Sunday, December 13, 2015

Film Review: Spectre (2015)

Oh, James, how could you do this to me? I forgave Roger Moore's safari suits and Inspector Gadget gadgets. I overlooked Timothy Dalton's incongruous Royal Shakespeare Company gravitas. And I even tried to pretend that On Her Majesty's Secret Service never happened. But I draw the line at being bored senseless for over two hours.

For this entry in the Bond franchise, 007 is up against Ernst Stavro Blofeld, played by Chrisoph Walz. Blofeld's madcap scheme this time out is to tap into the databases of all the world's leading intelligence agencies, which will enable him to...I'm not actually sure what will happen, but it's probably quite naughty. To combat this dastardly plot Bond has only one option: he must travel from London to Rome to Austria to Morocco in a series of increasingly stylish and acutely-tailored outfits. Once Bond turns up in a white dinner jacket on the dining car of a Moroccan train, we, and SPECTRE, know the game is up. Blofeld has nothing to match Bond's sartorial supremacy, and he even makes the ghastly faux pas of wearing loafers without socks. Seriously, how can a man who's still using Miami Vice's Sonny Crockett as his menswear muse hope to defeat Bond?

To be honest, plotting has never been the strong suit of Bond films. They're a bit like Christmas trees: essentially just scaffolding for lights, decorations and presents. And what we like to find on and under the tree is dry humor, jaw-dropping stunts, one-of-a-kind action set-pieces, outlandish villains, and a bit of very softcore porn. Spectre fails spectacularly at all the traditional Bond elements.

Things get off to a reasonably good start with a fight aboard a helicopter above a packed square in Mexico City, but after that it's all downhill. A car chase in Rome is the definition of perfunctory. Any old episode of Top Gear does something more exciting with cars than this sequence does. Next up is a car/plane chase in the Austrian alps that has some of the ridiculousness of the Roger Moore films, but none of the raised-eyebrow humor. The humor is crucial because without it sequences like this just feel silly. A well-placed gag lets us in on the joke. Bond then proceeds to Blofeld's base inside a huge meteorite crater in the Moroccan desert. This looks promising, I thought, preparing myself for an all-out battle akin to the climax of You Only Live Twice. No such luck. Bond basically walks out of the base whilst shooting some obligingly stationary henchmen ("Shoot me, Mr Bond, shoot me! I'm standing over here! Oof! Gosh, I've been deaded by James Bond 007. My mum will be proud...urghh."). The actual finale happens in London, and it's an unimaginative piece of business that I thought had died out with silent films: Bond's love interest has been tied up in a building that Blofeld has wired to explode, and James must race through the place to find her before time runs out. The only thing missing is a loyal canine to lead James to his girlfriend.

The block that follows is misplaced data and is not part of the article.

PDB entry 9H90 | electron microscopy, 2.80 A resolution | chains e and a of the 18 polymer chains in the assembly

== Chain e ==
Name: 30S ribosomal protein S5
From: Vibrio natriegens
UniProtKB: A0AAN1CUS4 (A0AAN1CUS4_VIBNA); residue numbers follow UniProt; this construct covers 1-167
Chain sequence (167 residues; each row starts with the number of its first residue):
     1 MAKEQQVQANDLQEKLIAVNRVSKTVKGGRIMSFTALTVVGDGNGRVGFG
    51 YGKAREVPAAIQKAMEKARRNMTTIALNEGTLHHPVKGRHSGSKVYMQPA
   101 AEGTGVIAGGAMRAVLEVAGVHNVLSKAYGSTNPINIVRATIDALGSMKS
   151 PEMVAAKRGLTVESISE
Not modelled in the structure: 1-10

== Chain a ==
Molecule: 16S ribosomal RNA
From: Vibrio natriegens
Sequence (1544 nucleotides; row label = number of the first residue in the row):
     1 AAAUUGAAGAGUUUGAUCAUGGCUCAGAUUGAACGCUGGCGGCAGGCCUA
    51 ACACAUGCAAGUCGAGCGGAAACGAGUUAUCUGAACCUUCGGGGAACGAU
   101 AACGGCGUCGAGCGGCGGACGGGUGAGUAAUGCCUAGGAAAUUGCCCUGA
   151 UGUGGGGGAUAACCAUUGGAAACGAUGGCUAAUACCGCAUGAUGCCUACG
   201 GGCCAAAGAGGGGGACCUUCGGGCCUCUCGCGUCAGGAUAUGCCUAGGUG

This also has to be the worst Bond film for overall sexiness. Lea Seydoux as Dr Madeleine Swann is, alas, far too young for middle-aged Daniel Craig and they have zero chemistry together. Roger Moore also had problems with the age gap, but his awful puns seemed to take the sting out his love scenes with women half his age. Monica Bellucci makes a brief appearance in the film in what must be the most awkward and creepy sexual episode in any of the Bond films. James backs a seemingly reluctant Bellucci against a wall and disrobes her as though he was unwrapping a Ferrero Rocher chocolate he'd been saving for a special occasion.

I enjoyed Daniel Craig's Casino Royale, but it marked the beginning of an attempt to make Bond more nuanced, human, and believable. It's as though the producers and directors felt slightly ashamed to be associated with a film franchise that had such a sexist and puerile history. But who the hell wants a real world James Bond? If I want that I'll rewatch any of the Jason Bourne films. And as each of Craig's Bond films has come along, his performance have become stiffer, more laconic, and increasingly humorless. Sam Mendes, the director, seems happiest when he's filming lush interiors and Bond's wardrobe. Now, I expect James Bond to dress well, but this film takes it to the next level; so much so that at times he seems to be wearing body art rather than anything made of wool or cotton. The surest sign that the people at the top end of the production team feel that they're too good to be making a Bond film is the name given to Lea Seydoux's character. Madeleine Swann? Really? Is a laboured and witless A la recherche du temps perdu reference supposed to convince us that some very tall foreheads were involved in the making of the film? Sorry, but dragging Marcel Proust into a Bond film is something I can never forgive.

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